The world is likely to build so many fossil-fuelled power stations, energy-guzzling factories and inefficient buildings in the next five years that it will become impossible to hold global warming to safe levels, and the last chance of combating dangerous climate change will be “lost for ever”, according to the most thorough analysis yet of world energy infrastructure.
Anything built from now on that produces carbon will do so for decades, and this “lock-in” effect will be the single factor most likely to produce irreversible climate change, the world’s foremost authority on energy economics has found. If this is not rapidly changed within the next five years, the results are likely to be disastrous.
“The door is closing,” Fatih Birol, chief economist at the International Energy Agency, said. “I am very worried – if we don’t change direction now on how we use energy, we will end up beyond what scientists tell us is the minimum [for safety]. The door will be closed forever.”
If the world is to stay below 2C of warming, which scientists regard as the limit of safety, then emissions must be held to no more than 450 parts per million (ppm) of carbon dioxide in the atmosphere; the level is currently around 390ppm. But the world’s existing infrastructure is already producing 80% of that “carbon budget”, according to the IEA’s analysis, published on Wednesday. This gives an ever-narrowing gap in which to reform the global economy on to a low-carbon footing.
If current trends continue, and we go on building high-carbon energy generation, then by 2015 at least 90% of the available “carbon budget” will be swallowed up by our energy and industrial infrastructure. By 2017, there will be no room for manoeuvre at all – the whole of the carbon budget will be spoken for, according to the IEA’s calculations.
Birol’s warning comes at a crucial moment in international negotiations on climate change, as governments gear up for the next fortnight of talks in Durban, South Africa, from late November. “If we do not have an international agreement, whose effect is put in place by 2017, then the door to [holding temperatures to 2C of warming] will be closed forever,” said Birol.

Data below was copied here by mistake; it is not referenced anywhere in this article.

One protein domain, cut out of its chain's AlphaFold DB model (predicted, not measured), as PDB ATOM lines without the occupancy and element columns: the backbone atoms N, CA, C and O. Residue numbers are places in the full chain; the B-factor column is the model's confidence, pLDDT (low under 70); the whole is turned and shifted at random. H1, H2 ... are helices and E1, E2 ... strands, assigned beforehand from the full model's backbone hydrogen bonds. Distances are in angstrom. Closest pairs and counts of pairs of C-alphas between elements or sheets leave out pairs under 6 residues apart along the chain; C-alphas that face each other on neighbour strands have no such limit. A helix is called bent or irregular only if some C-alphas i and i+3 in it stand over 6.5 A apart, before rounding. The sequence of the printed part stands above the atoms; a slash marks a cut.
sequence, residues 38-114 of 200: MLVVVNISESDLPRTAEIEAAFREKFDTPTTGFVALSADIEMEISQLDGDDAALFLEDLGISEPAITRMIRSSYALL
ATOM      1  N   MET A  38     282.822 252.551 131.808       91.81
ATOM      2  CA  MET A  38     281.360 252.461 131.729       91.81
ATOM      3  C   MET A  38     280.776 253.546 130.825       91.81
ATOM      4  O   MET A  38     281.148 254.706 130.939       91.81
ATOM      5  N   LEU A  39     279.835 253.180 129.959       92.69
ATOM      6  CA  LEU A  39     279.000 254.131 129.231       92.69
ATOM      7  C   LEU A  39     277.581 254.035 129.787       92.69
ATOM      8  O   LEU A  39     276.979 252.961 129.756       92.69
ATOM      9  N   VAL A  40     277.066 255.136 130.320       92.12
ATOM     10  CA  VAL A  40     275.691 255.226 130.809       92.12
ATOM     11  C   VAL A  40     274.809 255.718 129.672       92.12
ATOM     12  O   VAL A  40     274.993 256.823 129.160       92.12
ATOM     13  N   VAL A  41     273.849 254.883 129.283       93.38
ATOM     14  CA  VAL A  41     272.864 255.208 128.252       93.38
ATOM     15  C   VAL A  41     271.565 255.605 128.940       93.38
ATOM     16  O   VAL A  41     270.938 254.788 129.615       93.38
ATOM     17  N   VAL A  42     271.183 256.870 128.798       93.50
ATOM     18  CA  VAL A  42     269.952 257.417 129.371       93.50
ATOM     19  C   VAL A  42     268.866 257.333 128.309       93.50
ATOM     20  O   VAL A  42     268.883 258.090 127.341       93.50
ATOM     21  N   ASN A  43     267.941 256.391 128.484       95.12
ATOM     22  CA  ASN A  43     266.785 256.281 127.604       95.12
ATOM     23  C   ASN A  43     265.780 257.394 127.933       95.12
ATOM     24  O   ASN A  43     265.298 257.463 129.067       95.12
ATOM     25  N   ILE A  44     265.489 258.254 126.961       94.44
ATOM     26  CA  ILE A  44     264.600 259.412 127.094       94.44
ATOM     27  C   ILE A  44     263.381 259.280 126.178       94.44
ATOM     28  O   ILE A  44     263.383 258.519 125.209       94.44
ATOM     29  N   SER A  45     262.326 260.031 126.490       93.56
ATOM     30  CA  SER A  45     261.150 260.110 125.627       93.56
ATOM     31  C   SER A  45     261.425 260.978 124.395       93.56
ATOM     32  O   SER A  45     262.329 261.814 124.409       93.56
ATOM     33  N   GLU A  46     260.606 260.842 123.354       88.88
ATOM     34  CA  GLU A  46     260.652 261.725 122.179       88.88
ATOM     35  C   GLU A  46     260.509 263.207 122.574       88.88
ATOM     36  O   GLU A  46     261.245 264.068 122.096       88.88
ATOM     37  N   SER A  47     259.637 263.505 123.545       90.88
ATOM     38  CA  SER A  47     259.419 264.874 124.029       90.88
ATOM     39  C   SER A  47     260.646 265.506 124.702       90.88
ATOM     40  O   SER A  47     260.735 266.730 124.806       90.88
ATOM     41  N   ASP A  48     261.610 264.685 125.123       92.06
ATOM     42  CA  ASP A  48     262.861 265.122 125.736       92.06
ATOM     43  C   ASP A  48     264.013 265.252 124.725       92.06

But world governments are preparing to postpone a speedy conclusion to the negotiations again. Originally, the aim was to agree a successor to the 1997 Kyoto protocol, the only binding international agreement on emissions, after its current provisions expire in 2012. But after years of setbacks, an increasing number of countries – including the UK, Japan and Russia – now favour postponing the talks for several years.
Both Russia and Japan have spoken in recent weeks of aiming for an agreement in 2018 or 2020, and the UK has supported this move. Greg Barker, the UK’s climate change minister, told a meeting: “We need China, the US especially, the rest of the Basic countries [Brazil, South Africa, India and China] to agree. If we can get this by 2015 we could have an agreement ready to click in by 2020.” Birol said this would clearly be too late. “I think it’s very important to have a sense of urgency – our analysis shows [what happens] if you do not change investment patterns, which can only happen as a result of an international agreement.”
Nor is this a problem of the developing world, as some commentators have sought to frame it. In the UK, Europe and the US, there are multiple plans for new fossil-fuelled power stations that would contribute significantly to global emissions over the coming decades.
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